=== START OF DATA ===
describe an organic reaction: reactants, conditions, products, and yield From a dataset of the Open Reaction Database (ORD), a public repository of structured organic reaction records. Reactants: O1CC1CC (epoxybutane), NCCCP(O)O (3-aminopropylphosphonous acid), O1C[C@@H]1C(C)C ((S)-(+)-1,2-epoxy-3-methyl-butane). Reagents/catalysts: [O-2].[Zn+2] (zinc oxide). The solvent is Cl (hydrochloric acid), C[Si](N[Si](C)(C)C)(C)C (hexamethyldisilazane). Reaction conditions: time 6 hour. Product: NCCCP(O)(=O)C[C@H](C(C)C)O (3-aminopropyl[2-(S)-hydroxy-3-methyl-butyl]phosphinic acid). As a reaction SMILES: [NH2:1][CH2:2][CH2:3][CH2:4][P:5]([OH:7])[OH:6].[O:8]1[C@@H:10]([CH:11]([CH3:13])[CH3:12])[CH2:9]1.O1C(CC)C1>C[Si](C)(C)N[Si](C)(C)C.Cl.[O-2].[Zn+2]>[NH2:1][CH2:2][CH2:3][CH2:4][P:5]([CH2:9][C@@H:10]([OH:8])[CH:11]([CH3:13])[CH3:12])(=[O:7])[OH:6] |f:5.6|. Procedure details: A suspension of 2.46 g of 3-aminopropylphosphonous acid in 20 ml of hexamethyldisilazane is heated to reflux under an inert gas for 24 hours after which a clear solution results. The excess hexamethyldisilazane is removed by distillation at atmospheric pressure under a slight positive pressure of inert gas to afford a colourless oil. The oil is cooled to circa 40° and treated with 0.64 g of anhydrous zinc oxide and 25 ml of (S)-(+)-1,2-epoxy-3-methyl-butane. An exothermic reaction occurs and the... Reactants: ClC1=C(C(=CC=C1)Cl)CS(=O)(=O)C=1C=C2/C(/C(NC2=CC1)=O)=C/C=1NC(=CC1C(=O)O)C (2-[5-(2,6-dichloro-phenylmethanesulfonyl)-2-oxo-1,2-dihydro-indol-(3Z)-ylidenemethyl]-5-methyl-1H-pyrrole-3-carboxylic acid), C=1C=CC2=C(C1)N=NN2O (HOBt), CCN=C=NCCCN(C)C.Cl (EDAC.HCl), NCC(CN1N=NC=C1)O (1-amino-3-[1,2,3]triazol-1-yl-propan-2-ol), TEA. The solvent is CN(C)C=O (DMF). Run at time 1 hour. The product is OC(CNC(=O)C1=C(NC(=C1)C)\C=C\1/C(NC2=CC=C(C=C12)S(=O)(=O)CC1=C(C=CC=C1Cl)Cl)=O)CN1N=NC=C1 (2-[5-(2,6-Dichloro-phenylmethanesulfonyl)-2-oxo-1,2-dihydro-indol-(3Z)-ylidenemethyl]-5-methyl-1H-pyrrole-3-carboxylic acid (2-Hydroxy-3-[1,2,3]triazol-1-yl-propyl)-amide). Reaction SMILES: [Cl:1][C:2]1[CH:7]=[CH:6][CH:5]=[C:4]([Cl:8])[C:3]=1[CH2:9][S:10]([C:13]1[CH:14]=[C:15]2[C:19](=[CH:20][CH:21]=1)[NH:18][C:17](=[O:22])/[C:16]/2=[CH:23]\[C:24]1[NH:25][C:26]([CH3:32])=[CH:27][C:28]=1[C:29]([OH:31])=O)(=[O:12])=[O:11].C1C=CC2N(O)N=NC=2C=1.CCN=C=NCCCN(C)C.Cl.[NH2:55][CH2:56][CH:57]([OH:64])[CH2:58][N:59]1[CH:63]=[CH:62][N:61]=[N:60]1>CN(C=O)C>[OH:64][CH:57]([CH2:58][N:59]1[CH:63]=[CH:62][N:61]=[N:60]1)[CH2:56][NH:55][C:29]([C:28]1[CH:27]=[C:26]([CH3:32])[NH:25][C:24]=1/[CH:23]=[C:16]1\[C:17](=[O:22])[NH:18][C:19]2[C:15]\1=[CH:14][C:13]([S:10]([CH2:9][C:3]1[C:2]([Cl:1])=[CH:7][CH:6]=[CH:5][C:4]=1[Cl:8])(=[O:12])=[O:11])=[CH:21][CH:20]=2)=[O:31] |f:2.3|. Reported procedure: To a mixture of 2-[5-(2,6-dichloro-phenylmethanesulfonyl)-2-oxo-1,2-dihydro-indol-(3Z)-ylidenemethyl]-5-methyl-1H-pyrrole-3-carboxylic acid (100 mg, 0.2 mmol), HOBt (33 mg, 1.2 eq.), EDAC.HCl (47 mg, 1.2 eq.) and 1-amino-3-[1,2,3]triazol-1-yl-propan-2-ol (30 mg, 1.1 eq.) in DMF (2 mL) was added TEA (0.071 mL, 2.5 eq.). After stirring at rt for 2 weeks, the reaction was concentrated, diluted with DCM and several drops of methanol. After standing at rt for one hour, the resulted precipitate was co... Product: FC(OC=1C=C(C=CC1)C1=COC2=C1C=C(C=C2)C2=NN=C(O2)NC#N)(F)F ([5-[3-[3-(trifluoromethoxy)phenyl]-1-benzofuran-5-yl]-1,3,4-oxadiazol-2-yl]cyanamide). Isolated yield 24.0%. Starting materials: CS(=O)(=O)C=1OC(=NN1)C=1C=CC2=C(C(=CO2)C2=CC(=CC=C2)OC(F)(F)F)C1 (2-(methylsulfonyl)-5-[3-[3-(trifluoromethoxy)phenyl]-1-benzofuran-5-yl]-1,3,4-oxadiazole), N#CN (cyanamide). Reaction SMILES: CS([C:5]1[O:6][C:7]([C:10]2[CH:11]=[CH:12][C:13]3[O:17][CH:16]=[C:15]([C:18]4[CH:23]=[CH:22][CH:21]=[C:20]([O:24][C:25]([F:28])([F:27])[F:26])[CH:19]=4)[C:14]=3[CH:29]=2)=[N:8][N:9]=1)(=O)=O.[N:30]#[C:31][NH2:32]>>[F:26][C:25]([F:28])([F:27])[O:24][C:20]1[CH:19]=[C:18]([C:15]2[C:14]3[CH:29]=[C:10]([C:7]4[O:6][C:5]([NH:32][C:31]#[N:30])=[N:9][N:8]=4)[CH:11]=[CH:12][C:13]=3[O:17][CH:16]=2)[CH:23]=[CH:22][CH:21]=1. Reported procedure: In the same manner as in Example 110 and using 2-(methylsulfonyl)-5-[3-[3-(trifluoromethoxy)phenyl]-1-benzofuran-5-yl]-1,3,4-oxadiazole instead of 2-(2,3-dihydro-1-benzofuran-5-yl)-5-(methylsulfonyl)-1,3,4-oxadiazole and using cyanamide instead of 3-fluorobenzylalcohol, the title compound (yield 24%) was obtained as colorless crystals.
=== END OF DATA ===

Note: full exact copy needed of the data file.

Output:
describe an organic reaction: reactants, conditions, products, and yield From a dataset of the Open Reaction Database (ORD), a public repository of structured organic reaction records. Reactants: O1CC1CC (epoxybutane), NCCCP(O)O (3-aminopropylphosphonous acid), O1C[C@@H]1C(C)C ((S)-(+)-1,2-epoxy-3-methyl-butane). Reagents/catalysts: [O-2].[Zn+2] (zinc oxide). The solvent is Cl (hydrochloric acid), C[Si](N[Si](C)(C)C)(C)C (hexamethyldisilazane). Reaction conditions: time 6 hour. Product: NCCCP(O)(=O)C[C@H](C(C)C)O (3-aminopropyl[2-(S)-hydroxy-3-methyl-butyl]phosphinic acid). As a reaction SMILES: [NH2:1][CH2:2][CH2:3][CH2:4][P:5]([OH:7])[OH:6].[O:8]1[C@@H:10]([CH:11]([CH3:13])[CH3:12])[CH2:9]1.O1C(CC)C1>C[Si](C)(C)N[Si](C)(C)C.Cl.[O-2].[Zn+2]>[NH2:1][CH2:2][CH2:3][CH2:4][P:5]([CH2:9][C@@H:10]([OH:8])[CH:11]([CH3:13])[CH3:12])(=[O:7])[OH:6] |f:5.6|. Procedure details: A suspension of 2.46 g of 3-aminopropylphosphonous acid in 20 ml of hexamethyldisilazane is heated to reflux under an inert gas for 24 hours after which a clear solution results. The excess hexamethyldisilazane is removed by distillation at atmospheric pressure under a slight positive pressure of inert gas to afford a colourless oil. The oil is cooled to circa 40° and treated with 0.64 g of anhydrous zinc oxide and 25 ml of (S)-(+)-1,2-epoxy-3-methyl-butane. An exothermic reaction occurs and the... Reactants: ClC1=C(C(=CC=C1)Cl)CS(=O)(=O)C=1C=C2/C(/C(NC2=CC1)=O)=C/C=1NC(=CC1C(=O)O)C (2-[5-(2,6-dichloro-phenylmethanesulfonyl)-2-oxo-1,2-dihydro-indol-(3Z)-ylidenemethyl]-5-methyl-1H-pyrrole-3-carboxylic acid), C=1C=CC2=C(C1)N=NN2O (HOBt), CCN=C=NCCCN(C)C.Cl (EDAC.HCl), NCC(CN1N=NC=C1)O (1-amino-3-[1,2,3]triazol-1-yl-propan-2-ol), TEA. The solvent is CN(C)C=O (DMF). Run at time 1 hour. The product is OC(CNC(=O)C1=C(NC(=C1)C)\C=C\1/C(NC2=CC=C(C=C12)S(=O)(=O)CC1=C(C=CC=C1Cl)Cl)=O)CN1N=NC=C1 (2-[5-(2,6-Dichloro-phenylmethanesulfonyl)-2-oxo-1,2-dihydro-indol-(3Z)-ylidenemethyl]-5-methyl-1H-pyrrole-3-carboxylic acid (2-Hydroxy-3-[1,2,3]triazol-1-yl-propyl)-amide). Reaction SMILES: [Cl:1][C:2]1[CH:7]=[CH:6][CH:5]=[C:4]([Cl:8])[C:3]=1[CH2:9][S:10]([C:13]1[CH:14]=[C:15]2[C:19](=[CH:20][CH:21]=1)[NH:18][C:17](=[O:22])/[C:16]/2=[CH:23]\[C:24]1[NH:25][C:26]([CH3:32])=[CH:27][C:28]=1[C:29]([OH:31])=O)(=[O:12])=[O:11].C1C=CC2N(O)N=NC=2C=1.CCN=C=NCCCN(C)C.Cl.[NH2:55][CH2:56][CH:57]([OH:64])[CH2:58][N:59]1[CH:63]=[CH:62][N:61]=[N:60]1>CN(C=O)C>[OH:64][CH:57]([CH2:58][N:59]1[CH:63]=[CH:62][N:61]=[N:60]1)[CH2:56][NH:55][C:29]([C:28]1[CH:27]=[C:26]([CH3:32])[NH:25][C:24]=1/[CH:23]=[C:16]1\[C:17](=[O:22])[NH:18][C:19]2[C:15]\1=[CH:14][C:13]([S:10]([CH2:9][C:3]1[C:2]([Cl:1])=[CH:7][CH:6]=[CH:5][C:4]=1[Cl:8])(=[O:12])=[O:11])=[CH:21][CH:20]=2)=[O:31] |f:2.3|. Reported procedure: To a mixture of 2-[5-(2,6-dichloro-phenylmethanesulfonyl)-2-oxo-1,2-dihydro-indol-(3Z)-ylidenemethyl]-5-methyl-1H-pyrrole-3-carboxylic acid (100 mg, 0.2 mmol), HOBt (33 mg, 1.2 eq.), EDAC.HCl (47 mg, 1.2 eq.) and 1-amino-3-[1,2,3]triazol-1-yl-propan-2-ol (30 mg, 1.1 eq.) in DMF (2 mL) was added TEA (0.071 mL, 2.5 eq.). After stirring at rt for 2 weeks, the reaction was concentrated, diluted with DCM and several drops of methanol. After standing at rt for one hour, the resulted precipitate was co... Product: FC(OC=1C=C(C=CC1)C1=COC2=C1C=C(C=C2)C2=NN=C(O2)NC#N)(F)F ([5-[3-[3-(trifluoromethoxy)phenyl]-1-benzofuran-5-yl]-1,3,4-oxadiazol-2-yl]cyanamide). Isolated yield 24.0%. Starting materials: CS(=O)(=O)C=1OC(=NN1)C=1C=CC2=C(C(=CO2)C2=CC(=CC=C2)OC(F)(F)F)C1 (2-(methylsulfonyl)-5-[3-[3-(trifluoromethoxy)phenyl]-1-benzofuran-5-yl]-1,3,4-oxadiazole), N#CN (cyanamide). Reaction SMILES: CS([C:5]1[O:6][C:7]([C:10]2[CH:11]=[CH:12][C:13]3[O:17][CH:16]=[C:15]([C:18]4[CH:23]=[CH:22][CH:21]=[C:20]([O:24][C:25]([F:28])([F:27])[F:26])[CH:19]=4)[C:14]=3[CH:29]=2)=[N:8][N:9]=1)(=O)=O.[N:30]#[C:31][NH2:32]>>[F:26][C:25]([F:28])([F:27])[O:24][C:20]1[CH:19]=[C:18]([C:15]2[C:14]3[CH:29]=[C:10]([C:7]4[O:6][C:5]([NH:32][C:31]#[N:30])=[N:9][N:8]=4)[CH:11]=[CH:12][C:13]=3[O:17][CH:16]=2)[CH:23]=[CH:22][CH:21]=1. Reported procedure: In the same manner as in Example 110 and using 2-(methylsulfonyl)-5-[3-[3-(trifluoromethoxy)phenyl]-1-benzofuran-5-yl]-1,3,4-oxadiazole instead of 2-(2,3-dihydro-1-benzofuran-5-yl)-5-(methylsulfonyl)-1,3,4-oxadiazole and using cyanamide instead of 3-fluorobenzylalcohol, the title compound (yield 24%) was obtained as colorless crystals.